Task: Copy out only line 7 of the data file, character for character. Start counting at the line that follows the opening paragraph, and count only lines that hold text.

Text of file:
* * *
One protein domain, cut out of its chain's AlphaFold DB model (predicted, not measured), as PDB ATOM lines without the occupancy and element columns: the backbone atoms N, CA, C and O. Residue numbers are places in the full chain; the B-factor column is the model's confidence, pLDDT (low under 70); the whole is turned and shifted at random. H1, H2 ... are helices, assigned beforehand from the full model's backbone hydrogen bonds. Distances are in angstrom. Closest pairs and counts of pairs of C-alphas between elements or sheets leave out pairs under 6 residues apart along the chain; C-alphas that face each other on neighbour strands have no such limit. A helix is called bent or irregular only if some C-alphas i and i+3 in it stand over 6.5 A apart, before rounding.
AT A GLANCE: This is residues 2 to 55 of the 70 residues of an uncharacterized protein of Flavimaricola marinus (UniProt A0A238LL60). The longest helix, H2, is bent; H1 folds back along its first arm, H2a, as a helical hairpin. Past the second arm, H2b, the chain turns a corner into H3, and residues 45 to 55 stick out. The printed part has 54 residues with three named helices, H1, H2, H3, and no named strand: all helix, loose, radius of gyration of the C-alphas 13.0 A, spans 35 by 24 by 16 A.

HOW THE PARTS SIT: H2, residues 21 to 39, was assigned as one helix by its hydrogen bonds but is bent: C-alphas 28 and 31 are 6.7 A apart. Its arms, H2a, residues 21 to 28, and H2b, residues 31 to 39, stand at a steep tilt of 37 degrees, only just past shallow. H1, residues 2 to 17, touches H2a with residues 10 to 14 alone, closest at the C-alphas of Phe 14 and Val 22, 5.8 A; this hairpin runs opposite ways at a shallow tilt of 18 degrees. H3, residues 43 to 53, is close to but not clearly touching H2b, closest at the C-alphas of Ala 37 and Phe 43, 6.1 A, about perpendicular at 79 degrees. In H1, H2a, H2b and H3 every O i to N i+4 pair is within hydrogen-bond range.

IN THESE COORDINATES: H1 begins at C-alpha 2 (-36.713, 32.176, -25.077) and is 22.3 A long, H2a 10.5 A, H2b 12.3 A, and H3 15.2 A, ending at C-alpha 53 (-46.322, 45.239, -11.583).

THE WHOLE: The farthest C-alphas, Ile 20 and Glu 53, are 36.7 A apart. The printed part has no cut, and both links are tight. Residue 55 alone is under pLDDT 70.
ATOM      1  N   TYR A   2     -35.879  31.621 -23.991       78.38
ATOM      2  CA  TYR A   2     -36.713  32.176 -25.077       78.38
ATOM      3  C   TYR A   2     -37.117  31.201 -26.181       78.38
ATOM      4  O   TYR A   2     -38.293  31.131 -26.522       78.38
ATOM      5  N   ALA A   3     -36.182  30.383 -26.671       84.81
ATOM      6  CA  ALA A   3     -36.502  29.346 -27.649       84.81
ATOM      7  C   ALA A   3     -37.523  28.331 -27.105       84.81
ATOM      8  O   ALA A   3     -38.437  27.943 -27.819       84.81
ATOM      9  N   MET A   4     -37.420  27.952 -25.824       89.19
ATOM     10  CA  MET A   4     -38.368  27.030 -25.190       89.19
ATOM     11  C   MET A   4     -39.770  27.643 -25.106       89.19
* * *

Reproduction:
ATOM      3  C   TYR A   2     -37.117  31.201 -26.181       78.38